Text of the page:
American University Professor Provides Insight on U.S. Supreme Court Justice
Web Editor - Published: March 6, 2011
Professor Stephen Wermiel, the Associate Director of the Summer Institute on Law and Government at American University Washington College of Law, visited the Delaware campus on Thrusday, March 3rd, 2011 to speak to faculty about the biography of U.S. Supreme Court Justice William J. Brennan that he co-authored entitled Justice Brennan Liberal Champion.

Professor Alan Garfield, who met Professor Wermiel while a visiting professor at American University Washington College of Law, Wermiel shared his thoughts on the book and on Justice Brennan. During Justice Brennan’s final years on the court, he granted Wermiel unprecedented access to personal and court documents. Wermiel also conducted more than 60 hours of personal interviews with Justice Brennan over the span of six years.

Wermiel attributed Justice Brennan’s immense impact to his “consistent constitutional vision,” and his relentless pursuit of the five votes necessary to be in the majority. He discussed the difference between popular depictions of Justice Brennan as a liberal champion versus the Justice’s more conservative personal views, as well as his personal distaste for the media despite his defense of freedom of the press in cases such as New York Times v. Sullivan. Professor Wermiel also touched on the discrepancy between Justice Brennan’s reluctance to hire female law clerks despite his work to bring gender discrimination under the shelter of the Equal Protection Clause of the 14th Amendment.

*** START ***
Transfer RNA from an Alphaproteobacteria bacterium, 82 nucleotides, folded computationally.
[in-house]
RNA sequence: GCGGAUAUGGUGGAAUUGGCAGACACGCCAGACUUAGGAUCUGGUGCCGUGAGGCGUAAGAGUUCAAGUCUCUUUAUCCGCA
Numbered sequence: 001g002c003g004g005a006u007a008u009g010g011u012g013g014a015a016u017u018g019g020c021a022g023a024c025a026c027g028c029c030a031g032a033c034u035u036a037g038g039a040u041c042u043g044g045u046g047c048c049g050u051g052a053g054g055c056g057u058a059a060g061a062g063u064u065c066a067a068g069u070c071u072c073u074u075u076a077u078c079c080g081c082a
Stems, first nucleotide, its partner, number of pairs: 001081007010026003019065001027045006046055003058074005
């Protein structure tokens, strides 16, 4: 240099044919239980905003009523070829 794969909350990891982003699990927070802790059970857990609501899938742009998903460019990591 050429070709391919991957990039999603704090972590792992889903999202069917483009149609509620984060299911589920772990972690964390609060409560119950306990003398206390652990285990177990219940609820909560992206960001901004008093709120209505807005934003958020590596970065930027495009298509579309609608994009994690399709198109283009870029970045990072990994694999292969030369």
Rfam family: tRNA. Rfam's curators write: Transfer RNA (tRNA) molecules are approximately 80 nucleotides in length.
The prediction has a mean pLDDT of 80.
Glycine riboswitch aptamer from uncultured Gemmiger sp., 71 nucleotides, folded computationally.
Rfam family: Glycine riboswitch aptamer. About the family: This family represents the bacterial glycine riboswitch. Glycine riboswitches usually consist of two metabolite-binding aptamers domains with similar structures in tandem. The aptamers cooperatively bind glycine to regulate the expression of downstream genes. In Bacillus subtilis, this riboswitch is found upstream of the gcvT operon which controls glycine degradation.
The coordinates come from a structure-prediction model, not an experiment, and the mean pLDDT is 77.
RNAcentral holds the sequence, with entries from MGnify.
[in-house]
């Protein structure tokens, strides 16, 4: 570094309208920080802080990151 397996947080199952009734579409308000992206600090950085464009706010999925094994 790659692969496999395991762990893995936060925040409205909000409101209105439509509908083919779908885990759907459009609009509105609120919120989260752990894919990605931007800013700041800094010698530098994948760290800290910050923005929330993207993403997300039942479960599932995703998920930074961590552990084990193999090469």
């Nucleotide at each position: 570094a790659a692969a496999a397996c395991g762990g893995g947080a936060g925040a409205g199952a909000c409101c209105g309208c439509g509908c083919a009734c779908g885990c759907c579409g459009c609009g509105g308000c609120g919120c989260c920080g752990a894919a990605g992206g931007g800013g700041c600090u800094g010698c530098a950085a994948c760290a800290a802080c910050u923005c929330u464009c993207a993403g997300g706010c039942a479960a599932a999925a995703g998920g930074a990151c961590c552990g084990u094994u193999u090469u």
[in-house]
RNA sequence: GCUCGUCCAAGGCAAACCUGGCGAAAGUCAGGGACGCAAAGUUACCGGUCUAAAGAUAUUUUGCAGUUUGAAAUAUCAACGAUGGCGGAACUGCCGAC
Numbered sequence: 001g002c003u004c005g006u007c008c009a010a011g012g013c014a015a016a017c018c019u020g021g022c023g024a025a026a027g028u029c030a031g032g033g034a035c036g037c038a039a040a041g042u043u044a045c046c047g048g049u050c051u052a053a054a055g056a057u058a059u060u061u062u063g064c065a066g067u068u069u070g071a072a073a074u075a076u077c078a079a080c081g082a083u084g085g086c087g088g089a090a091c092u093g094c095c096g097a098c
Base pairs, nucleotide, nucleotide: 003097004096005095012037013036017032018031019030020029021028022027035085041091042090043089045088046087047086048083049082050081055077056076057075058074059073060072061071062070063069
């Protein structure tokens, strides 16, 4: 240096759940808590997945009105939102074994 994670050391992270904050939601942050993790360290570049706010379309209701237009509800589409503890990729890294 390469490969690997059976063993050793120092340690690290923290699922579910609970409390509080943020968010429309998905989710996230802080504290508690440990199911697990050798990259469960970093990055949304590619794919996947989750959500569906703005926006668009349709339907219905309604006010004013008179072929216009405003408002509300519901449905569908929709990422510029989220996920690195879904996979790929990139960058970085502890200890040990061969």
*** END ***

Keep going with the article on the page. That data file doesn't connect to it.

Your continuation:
Following his remarks, Professor Wermiel answered questions from the faculty members in attendance. The questions touched on a wide range of topics including Brennan’s reaction to the appointment of Justice Sandra Day O’Connor in light of his reluctance to hire female law clerks, his philosophy on the death penalty, and Professor Wermiel’s thoughts on Justice Brennan’s ultimate legacy.

A graduate of Tufts University, Professor Stephen Wermiel worked as a reporter in Boston and Washington for the Boston Globe after graduation. He earned his J.D. from American University’s Washington College of Law where he now teaches constitutional law and a seminar on the Supreme Court. For twelve years, he served as the Supreme Court reporter for the Wall Street Journal.